This level of interoperability likewise delivers great benefits to health plans. Access to clinical information allows case managers to monitor quality measures in a more complete manner. Perhaps patients are having their medication needs met through samples or generic programs-neither of which would show up in claims data. Perhaps physicians are counseling and prescribing appropriate preventive and treatment measures, but patients are not following through. Providers and payers could work together to target difficult-to-treat patients and identify appropriate programs for them.
Blended Analytics Built on a Comprehensive Knowledge Framework
Ultimately, for healthcare to progress from information technology to information management, all stakeholders will need access to aggregated, adjudicated data for the purposes of advanced analytics. Semantically harmonized data, organized into a knowledge framework and appropriate data model, will enable payers and providers throughout the healthcare continuum to have access to, and meaningful use of, information.
Data will become information and information will then become knowledge. A patient record with documentation of a prescription for Lipitor, for example, could be cross-indexed so that the reference could appropriately be interpreted as treatment for high cholesterol or as satisfying a quality measure for diabetic care. This could then lead to an understanding of the long-term outcomes of this treatment for specific populations, as well as the years of life saved associated with the treatment.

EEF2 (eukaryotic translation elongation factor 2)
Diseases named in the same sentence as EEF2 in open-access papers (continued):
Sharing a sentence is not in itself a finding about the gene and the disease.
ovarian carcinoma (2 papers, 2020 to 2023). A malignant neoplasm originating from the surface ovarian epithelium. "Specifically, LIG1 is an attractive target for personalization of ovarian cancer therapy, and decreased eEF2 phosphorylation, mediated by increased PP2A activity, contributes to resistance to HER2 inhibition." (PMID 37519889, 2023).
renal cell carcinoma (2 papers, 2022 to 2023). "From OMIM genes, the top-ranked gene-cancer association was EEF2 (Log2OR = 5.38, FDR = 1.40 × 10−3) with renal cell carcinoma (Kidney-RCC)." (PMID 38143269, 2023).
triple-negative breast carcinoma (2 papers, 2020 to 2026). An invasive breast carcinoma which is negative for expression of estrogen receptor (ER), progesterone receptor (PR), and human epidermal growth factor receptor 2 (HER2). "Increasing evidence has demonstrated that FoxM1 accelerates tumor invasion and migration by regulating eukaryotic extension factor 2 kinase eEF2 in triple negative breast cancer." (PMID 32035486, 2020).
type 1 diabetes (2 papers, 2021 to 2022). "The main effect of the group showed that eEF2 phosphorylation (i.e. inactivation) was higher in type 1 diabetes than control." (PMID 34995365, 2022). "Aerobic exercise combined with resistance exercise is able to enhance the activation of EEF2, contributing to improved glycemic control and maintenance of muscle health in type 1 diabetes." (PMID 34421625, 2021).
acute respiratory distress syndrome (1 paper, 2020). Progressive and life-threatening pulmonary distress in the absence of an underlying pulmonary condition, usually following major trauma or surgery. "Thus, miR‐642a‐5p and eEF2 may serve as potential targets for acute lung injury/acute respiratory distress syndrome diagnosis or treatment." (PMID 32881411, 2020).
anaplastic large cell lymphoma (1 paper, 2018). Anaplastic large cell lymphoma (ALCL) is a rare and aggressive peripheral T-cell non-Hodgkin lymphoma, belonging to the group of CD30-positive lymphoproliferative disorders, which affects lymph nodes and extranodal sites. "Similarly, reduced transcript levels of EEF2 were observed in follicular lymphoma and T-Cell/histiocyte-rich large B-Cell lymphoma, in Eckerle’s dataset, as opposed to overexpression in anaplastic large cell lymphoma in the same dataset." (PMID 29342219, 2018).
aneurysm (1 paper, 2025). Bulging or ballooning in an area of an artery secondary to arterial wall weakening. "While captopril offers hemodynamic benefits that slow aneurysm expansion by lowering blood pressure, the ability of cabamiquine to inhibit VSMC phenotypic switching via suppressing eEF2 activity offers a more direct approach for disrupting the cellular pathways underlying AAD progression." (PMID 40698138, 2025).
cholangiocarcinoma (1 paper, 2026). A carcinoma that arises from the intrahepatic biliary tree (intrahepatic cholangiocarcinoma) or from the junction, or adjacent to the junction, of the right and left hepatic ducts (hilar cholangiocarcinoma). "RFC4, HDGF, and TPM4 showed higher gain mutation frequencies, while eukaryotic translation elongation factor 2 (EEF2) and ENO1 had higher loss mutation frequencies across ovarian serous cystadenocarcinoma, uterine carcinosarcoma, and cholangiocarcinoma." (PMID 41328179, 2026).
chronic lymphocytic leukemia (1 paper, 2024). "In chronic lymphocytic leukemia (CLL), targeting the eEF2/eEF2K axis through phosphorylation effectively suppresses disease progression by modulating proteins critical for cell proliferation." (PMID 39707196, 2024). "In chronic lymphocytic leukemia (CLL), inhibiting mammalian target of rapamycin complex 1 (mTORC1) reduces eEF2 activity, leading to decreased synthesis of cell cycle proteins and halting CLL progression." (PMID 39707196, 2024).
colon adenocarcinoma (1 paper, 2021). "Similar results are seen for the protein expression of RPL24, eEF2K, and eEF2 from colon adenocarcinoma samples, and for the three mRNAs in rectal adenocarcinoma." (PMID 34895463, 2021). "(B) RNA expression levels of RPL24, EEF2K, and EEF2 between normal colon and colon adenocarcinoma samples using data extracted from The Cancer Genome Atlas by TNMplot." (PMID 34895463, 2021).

Access to, and usability of, essential information is needed to support the notion of value-based healthcare-to understand the quality of care being delivered as well as the cost. Information management is also necessary to advance the concepts of accountable care organizations, medical homes, and other collaborative healthcare efforts dedicated to a patient-centered model. The opportunities made possible through semantic harmonization of data, blended analytics, and true information management are the bedrock of genuine healthcare reform.
William A. Fera is vice president of Medical Technologies and former medical director of interoperability at the University of Pittsburgh Medical Center.
Fera, William A.
"Next IT Challenge: From Data Acquisition to Harmonized Information Management"
Journal of AHIMA